Iran’s lender ‘looking presence in Germany, Spain, Turkey and China’

Iran’s lender ‘looking presence in Germany, Spain, Turkey and China’

TEHRAN - Reuters
Iran’s lender ‘looking presence in Germany, Spain, Turkey and China’

AFP photo

Bank Pasargad, Iran’s second-largest listed bank, is looking to raise capital and expand overseas now that the country is free of the shackles of sanctions, a senior official told Reuters.

After years of being frozen out of the global financial system, Iran’s banking sector will be crucial to the country’s efforts to win business from foreign firms and attract investment to upgrade its infrastructure, as dealmakers and conduits for the cash flows.

Bank Pasargad aims to raise money from both Iranian and foreign investors and to expand at home - including in investment banking and asset management - as well as overseas, according to board member Mostafa Beheshtiroui.

It is exploring the possibility of establishing a presence in countries including Germany, Spain, Turkey and China, which could be in the form of wholly owned branches, joint ventures with local partners or outright acquisitions, he said in a telephone interview. It eventually plans to seek a listing on a foreign stock exchange.

The lender outlined its plans after a nuclear deal between world powers and Iran led to the removal of the curbs on Tehran’s banks, bringing out of isolation an industry big enough to wield some clout on a global level.

The Iranian banking sector consists of eight state-owned and 19 privately owned banks which held a combined $582 billion in assets at the end of 2014, according to central bank data. By comparison, South Africa’s banking sector has over $400 billion in assets, while Turkey’s has about $800 billion.

Iran itself is the second-largest economy in the Middle East and North Africa region after Saudi Arabia, according to the World Bank, and with around 78 million people has the region’s second-largest population of the region after Egypt.

The country faced some form of economic sanctions throughout the period between Bank Pasargad’s launch in 2005 and this month, though Pasargad says it was never on a Western list of individually sanctioned banks.

The bank grew domestically and is now the 11th largest listed firm by market value on Tehran’s stock exchange, and the second-biggest listed lender after Bank Mellat.

It has about $19 billion of assets, according to Beheshtiroui - though he said that, without the deprecation of the rial against the dollar in recent years due to sanctions, the figure could have been as high as $70 billion.

Since the lifting of sanctions this month, it has doubled its number of correspondent bank relationships, mostly by adding mid-sized European banks, Beheshtiroui added. Correspondent banks act as agents for a lender to conduct business abroad.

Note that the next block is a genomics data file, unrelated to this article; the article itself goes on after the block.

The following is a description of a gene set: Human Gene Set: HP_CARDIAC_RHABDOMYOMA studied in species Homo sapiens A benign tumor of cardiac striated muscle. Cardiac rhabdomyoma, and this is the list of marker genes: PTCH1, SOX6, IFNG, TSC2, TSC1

“We have around 50 already - we already had documents exchanged prior to implementation,” said Beheshtiroui, referring to the day this month when the United Nations atomic agency confirmed Tehran had met its commitments under the nuclear deal.

Hurdles remain

Hurdles remain, however, such as securing approvals from clearing banks that would help process transactions denominated in hard currencies, Beheshtiroui said.

“Resuming correspondent relations is one thing, and resuming business is another,” he said.

Many of the largest Western banks are expected to steer clear of doing business in Iran for some time because of concern about being caught up in U.S. sanctions that remain in place, said Beheshtiroui, echoing comments made by the head of listed Tehran peer Middle East Bank to Reuters last week.

The ongoing American sanctions prevent U.S. nationals, banks and insurers from trading with Iran and also prohibit any trades with Iran in U.S. dollars from being processed via the U.S. financial system.

Before sanctions were tightened in recent years, Bank Pasargad dealt with several of Europe’s biggest banks but none have now resumed their links, Beheshtiroui said.

Previously, foreign expansion plans met with resistance from regulators wary of being caught in the sanctions, such as in Turkey, where in 2012 the bank unsuccessfully applied for a license.

“Before, nobody was even willing to sign NDAs (non-disclosure agreements) - this is happening only after implementation day,” said Beheshtiroui, adding that two such agreements had now been signed with parties he declined to name.

The bank plans to double the capital contributed by shareholders to 100.1 trillion rials ($2.8 billion at the free-market exchange rate) in the next three years, from 50.4 trillion rials currently, he added, but did not specify how the money would be raised. Its last capital increase was in August last year, when it added 12 trillion rials.